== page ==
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25.  A New Protest

25. A New Protest

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10 January 2055   //     1100h

After a late breakfast, the Sky High Students were finally done with their visit to the University.  By way of farewell, Aubrey reminded the students that the due date to apply for UNI this fall was, as with most Universities in North America, 26 February.  She reminded them that, though the application date was later than it had been when she was a child, this meant that their senior year grades mattered more than ever.  With that, she saw them off to their respective areas of the city.

Snow had caught up with his four Aubergine compatriots during breakfast.  They all seemed to have experienced the same thing—improved mood, clearer thinking, and increased excitement for the future.  Snow’s mood had certainly improved from the evening before, though the effects of the substance had been so subtle that he didn’t know whether to attribute his mood boost to the substance itself or to a finally decent social interaction.

As Snow and Ricky 2 got ready to carpool back to the Southeast, Snow realized that he did experience that bittersweet sadness of departure that he had expected all along.  He would definitely be applying to UNI—he didn't want this to be the last time he set foot on such a beautiful campus.  It was hard enough to know he might not return to northern New Idaho until next fall.

After the students left, Aubrey headed back to her office.  She had a few notes and ideas on the weekend that she wanted to get down before she forgot.  Her office was the best place to do that.  She had strategically put great care into making her office the perfect place on campus for her to get work done, and she always felt energized behind her desk.

As Aubrey walked from the northeast to the southwest corner of Okapi field, she could feel the energy of students coming back from break.  Classes started tomorrow, and most of the students had either made it back already or were currently arriving.  She always felt better when the student body was back.  It was as if the University, the being she had made, was hibernating over winter, and its life blood was finally starting to pump back through it.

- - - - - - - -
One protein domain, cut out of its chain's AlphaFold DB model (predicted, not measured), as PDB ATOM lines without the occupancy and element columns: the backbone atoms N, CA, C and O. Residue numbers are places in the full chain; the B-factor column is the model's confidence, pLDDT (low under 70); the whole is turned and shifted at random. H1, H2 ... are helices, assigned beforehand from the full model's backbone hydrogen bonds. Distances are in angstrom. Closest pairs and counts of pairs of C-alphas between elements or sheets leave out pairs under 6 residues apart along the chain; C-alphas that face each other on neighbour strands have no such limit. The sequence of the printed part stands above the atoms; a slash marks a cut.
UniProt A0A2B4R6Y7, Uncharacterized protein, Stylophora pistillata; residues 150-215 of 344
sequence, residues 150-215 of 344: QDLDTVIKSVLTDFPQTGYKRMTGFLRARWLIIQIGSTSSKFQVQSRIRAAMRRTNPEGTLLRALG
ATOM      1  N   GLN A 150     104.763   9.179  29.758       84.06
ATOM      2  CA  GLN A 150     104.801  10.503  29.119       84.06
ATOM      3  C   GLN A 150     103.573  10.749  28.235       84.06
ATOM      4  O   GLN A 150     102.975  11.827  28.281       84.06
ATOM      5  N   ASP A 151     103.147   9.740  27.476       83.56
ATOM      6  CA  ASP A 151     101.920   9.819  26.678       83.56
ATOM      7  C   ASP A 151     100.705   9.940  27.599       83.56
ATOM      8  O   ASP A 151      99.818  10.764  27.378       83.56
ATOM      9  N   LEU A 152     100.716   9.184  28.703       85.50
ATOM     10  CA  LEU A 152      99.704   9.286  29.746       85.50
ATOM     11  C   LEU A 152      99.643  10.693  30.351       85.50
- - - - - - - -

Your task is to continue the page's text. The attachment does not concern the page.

On the eastern side of Okapi field, right next to the dormitory complex, two students were taking full advantage of the mass immigration back to campus.  Right next to the Greta Barn Dormitory, two folding tables were set up right next to each other, each with their organization’s logo emblazoned on a cloth hanging off the front.  Behind the maroon and gold “Futech” banner sat Ruth Armstrong.  Behind the Red and Black “NIANS” banner, Todd Felstein.

Todd never thought he would be sharing table space with a representative of FuTech.  He shared the opinion of most college students outside of the church: The place was a cult, and its followers were hopelessly brainwashed.  Todd himself was an atheist, and proud of it.  It was part of what drove his activism.  He wanted to show the world that he didn’t need a God to do good in the world.  He would do it all on his own, thank you very much.  Now, however, on his return to UNI,  the FuTech Campus Organization had become an unlikely ally.

Since the fall, interest in the Jungle Club had died down significantly.  Members of the group had gone to Daskus’ office hours, and though anger burned hot in their hearts when they entered, many walked away at least empathizing with her point of view.  This did not bode well for Todd’s group, the sole purpose of which was to demonize the University’s point of view in the hopes of causing a large enough stink that the Jungle be left alone.

With the Jungle club dissolving, Todd had to look for alternative avenues to let out his rage against the powers that be.  It was a Godsend when, around November, a new group began to grow south of the Jungle:  “New Idahoans Against New Slavery”.  This group campaigned for workers’ rights in the same vein as many similar groups that bemoaned the wealth gap in America.  In New Idaho, however, this problem was exacerbated through the federally recognized “Guaranteed Basic Income” program, which was basically an excuse for capitalists to pay workers far less than livable wages.